It is noteworthy that the mythological sirens and their later variations have left but a barely noticeable trace in Russian poetry. The most resonant contexts seem to be represented in M. N. Muravyev’s recognized masterpiece “To the Goddess of the Neva” (“Bogine Nevy”): “Fast chariot run/You do not crush the smooth waters, /And the sirens around the queen/Hurry to join the round dance” (“Быстрoй бегoм кoлесницы/Ты не давишь гладких вoд, /И сирены вкруг царицы/Пoспешают в хoрoвoд”). It is also represented in G. R. Derzhavin’s ode On the Insidiousness of the French Revolt and in honor of Prince Pozharsky (Na kovarstvo francuzskogo vozmushcheniya i v chest’ knyazya Pozharskogo”) in an address to Treachery: “When you laugh, you are a siren;/When you cry, you are a crocodile” (“Кoгда смеешься—ты сирена;/Кoгда ты плачешь—крoкoдил”). The line later gave rise to sporadic comparisons of sirens and crocodiles as we notice in N. I. Gnedich’s Don Corrado de Guerrera, (1803): “I thought that all Sirens, all Crocodiles” (Я считал, чтo все Сирены, все Крoкoдилы).
In his lectures on Joyce, Nabokov briefly retells, with quotations, the episode that interests us:
In the course of charter 8 three people are sensed approaching, before they actually enter: the Ormond Hotel: Bloom, Boylan, and the blind youth coming back for his tuning fork. The tap of his approaching stick on the sidewalk—his leitmotiv—is heard midway through the chapter, and these taps can be traced here and there, increasing on the next pages—tap, tap, tap—then four taps repeated. His tuning fork lying on the piano is noticed by Simon Dedalus. He is sensed coming by Daly’s shop window and finally “Tap. A youth entered a lonely Ormond hall”.
Bloom and Boylan are not only sensed coming—they are sensed going. Boylan, after talking horses with Lenehan, drinking a slow, syrupy sloe gin, and watching coy Miss Douce imitate a ringing clock by smacking her garter against her thigh, impatiently leaves, heading for Molly, but with Lenehan starting to go with him to tell him about Tom Rochford. As the drinkers continue in the bar, and the eaters in the restaurant, his jingle jaunty jingle is sensed receding both by Bloom and the author <…> The jingle even imposes itself on Bloom’s stream of thought in the hotel as he is composing a letter in return to Martha: “Jingle, have you the”. The missing word is; of course, horn, for Bloom is mentally following Boylan’s progress. In fact, in Bloom’s feverish imagination he has Boylan arrive and make love to Molly sooner than he actually does <…>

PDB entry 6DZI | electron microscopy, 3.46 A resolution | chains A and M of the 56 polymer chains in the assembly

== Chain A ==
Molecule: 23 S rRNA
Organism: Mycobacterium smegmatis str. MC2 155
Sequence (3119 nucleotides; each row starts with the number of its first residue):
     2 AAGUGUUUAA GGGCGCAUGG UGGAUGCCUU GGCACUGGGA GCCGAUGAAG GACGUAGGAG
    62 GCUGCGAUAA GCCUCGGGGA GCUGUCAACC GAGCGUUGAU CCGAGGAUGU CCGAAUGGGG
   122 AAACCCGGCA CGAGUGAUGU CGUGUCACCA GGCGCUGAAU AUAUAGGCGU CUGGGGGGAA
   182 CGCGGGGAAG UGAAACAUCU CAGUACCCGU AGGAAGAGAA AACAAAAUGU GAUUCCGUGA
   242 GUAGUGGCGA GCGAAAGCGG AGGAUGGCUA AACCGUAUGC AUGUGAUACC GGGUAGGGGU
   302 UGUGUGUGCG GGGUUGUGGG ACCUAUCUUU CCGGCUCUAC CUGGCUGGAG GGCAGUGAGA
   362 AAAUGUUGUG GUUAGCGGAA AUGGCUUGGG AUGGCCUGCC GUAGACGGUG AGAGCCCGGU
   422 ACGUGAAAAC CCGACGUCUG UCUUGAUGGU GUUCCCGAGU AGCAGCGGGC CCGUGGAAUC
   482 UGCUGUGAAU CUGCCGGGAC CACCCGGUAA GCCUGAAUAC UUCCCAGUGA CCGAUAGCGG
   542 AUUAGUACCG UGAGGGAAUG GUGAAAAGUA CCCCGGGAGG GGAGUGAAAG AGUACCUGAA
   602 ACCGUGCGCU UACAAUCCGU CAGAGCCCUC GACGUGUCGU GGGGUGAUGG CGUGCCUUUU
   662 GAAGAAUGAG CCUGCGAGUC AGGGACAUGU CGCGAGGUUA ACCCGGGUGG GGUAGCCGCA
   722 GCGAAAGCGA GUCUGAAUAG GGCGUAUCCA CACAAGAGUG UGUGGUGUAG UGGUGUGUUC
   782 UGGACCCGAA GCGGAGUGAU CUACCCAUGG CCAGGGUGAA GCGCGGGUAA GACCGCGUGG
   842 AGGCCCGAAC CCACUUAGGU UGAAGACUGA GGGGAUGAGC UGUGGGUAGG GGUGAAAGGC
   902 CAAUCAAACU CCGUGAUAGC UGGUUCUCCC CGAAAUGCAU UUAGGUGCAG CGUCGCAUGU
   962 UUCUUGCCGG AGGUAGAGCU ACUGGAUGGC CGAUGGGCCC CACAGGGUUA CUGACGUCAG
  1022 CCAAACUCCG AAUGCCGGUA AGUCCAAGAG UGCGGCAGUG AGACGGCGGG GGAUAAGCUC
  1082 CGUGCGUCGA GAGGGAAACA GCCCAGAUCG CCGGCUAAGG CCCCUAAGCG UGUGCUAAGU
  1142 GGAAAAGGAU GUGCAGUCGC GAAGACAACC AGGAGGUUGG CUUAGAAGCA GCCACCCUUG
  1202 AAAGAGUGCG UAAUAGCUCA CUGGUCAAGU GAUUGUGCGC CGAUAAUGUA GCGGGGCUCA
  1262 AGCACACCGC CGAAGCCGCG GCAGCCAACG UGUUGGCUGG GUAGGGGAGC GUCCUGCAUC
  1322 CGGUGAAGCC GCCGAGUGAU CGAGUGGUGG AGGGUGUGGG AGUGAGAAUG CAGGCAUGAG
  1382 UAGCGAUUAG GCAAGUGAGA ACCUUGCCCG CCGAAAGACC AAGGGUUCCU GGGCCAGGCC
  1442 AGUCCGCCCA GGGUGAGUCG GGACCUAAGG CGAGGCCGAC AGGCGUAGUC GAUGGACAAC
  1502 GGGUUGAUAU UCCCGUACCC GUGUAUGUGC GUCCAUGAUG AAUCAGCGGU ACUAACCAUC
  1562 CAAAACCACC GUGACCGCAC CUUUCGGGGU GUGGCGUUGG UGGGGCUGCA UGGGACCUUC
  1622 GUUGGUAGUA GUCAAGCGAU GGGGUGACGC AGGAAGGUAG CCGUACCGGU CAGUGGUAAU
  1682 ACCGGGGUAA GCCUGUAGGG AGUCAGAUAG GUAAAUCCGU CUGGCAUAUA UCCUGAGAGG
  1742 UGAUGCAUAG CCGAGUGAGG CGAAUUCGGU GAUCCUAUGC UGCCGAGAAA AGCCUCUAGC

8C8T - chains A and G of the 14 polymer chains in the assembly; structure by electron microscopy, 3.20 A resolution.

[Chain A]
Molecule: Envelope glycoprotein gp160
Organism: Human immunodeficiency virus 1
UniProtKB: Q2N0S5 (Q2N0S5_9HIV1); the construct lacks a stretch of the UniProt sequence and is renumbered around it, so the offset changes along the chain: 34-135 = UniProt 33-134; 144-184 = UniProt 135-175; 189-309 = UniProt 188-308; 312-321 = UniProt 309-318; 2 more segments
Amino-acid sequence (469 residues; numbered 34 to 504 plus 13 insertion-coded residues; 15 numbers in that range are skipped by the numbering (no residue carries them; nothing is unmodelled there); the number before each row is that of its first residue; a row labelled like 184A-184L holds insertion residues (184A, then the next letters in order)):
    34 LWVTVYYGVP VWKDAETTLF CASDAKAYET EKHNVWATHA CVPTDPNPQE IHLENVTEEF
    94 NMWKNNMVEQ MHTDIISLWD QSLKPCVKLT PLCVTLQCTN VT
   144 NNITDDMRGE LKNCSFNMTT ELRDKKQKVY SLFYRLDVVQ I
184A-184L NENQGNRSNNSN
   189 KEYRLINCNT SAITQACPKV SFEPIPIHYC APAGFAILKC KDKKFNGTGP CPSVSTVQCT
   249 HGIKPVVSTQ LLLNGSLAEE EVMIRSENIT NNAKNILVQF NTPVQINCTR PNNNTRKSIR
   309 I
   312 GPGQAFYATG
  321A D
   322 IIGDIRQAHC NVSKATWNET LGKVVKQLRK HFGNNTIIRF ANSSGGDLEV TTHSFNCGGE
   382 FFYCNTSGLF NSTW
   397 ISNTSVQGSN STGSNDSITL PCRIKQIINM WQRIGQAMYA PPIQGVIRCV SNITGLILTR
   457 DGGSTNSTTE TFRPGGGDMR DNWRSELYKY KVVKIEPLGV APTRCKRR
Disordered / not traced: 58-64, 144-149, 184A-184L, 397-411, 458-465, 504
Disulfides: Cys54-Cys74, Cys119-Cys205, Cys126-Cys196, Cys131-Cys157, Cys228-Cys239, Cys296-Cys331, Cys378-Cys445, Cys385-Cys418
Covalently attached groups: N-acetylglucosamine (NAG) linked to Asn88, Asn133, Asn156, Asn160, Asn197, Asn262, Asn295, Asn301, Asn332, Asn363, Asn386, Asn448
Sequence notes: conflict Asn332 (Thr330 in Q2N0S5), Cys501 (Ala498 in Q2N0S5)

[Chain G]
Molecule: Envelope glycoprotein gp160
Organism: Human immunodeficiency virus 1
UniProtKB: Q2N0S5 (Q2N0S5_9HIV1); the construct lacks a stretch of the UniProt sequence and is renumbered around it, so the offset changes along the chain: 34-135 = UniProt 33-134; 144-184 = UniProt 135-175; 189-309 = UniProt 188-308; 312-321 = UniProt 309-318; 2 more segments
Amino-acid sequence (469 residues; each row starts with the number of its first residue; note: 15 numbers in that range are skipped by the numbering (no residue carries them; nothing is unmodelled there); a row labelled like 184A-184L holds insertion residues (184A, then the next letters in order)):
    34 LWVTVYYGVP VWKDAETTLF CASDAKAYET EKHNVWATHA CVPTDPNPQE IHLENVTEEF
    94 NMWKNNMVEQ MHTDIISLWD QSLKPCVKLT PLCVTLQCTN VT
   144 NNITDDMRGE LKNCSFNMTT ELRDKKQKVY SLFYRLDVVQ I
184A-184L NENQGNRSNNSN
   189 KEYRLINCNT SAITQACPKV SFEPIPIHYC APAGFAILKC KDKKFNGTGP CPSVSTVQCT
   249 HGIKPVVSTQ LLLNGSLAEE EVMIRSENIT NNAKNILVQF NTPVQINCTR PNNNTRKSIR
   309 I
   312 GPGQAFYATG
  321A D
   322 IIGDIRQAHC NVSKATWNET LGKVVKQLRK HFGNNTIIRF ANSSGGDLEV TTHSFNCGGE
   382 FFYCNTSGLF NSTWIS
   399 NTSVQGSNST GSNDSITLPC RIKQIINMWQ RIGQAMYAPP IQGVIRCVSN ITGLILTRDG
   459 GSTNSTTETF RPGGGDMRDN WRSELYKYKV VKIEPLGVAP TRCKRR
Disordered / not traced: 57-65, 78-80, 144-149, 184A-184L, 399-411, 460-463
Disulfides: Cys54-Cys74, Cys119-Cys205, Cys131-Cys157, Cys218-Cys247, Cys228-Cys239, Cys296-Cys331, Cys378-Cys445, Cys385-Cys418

Two songs are sung in the bar. First Simon Dedalus, a wonderful singer, sings Lionel’s aria “All is lost now” from Martha, a French opera with an Italian libretto by a German composer von Flotow, 1847. The “All is lost now” nicely echoes Bloom’s feelings about his wife. In the adjacent restaurant Bloom writes a letter to his mysterious correspondent Martha Clifford in as coy terms as she had used to him, enclosing a small money order. Then, Ben Dollard sings a ballad “The Croppy Boy” <…>
As Bloom views a picture of the Irish patriot Robert Emmet in Lionel Marks’s window, the men in the bar begin to talk of him and to give a roast to Emmet just as the blind youth arrives. They quote “True men like you men”, from a poem “The Memory of the Dead” (1843) by John Kells Ingram. The italicized phrases that accompany Bloom’s internal difficulties represent Emmet’s last words, which Bloom sees under the picture <…>.
The most reliable and promising case of Nabokov’s orientation to the eleventh episode of Ulysses has been identified by Neil Cornwell (Cornwell 2005, p. 1) and belongs to the relatively late American period of Nabokov’s work: these are possible subtexts of the “Sirens” in the name and partly in the image of Lolita from the novel of the same name. The connection between sirens, nymphs, and nymphets becomes more than a contingent assumption when we take into consideration the aria from Floradora. Not only does it contain the name “Dolores” associated with South Seas which are of some importance to Lolita, but it also has a history of production involving young actresses.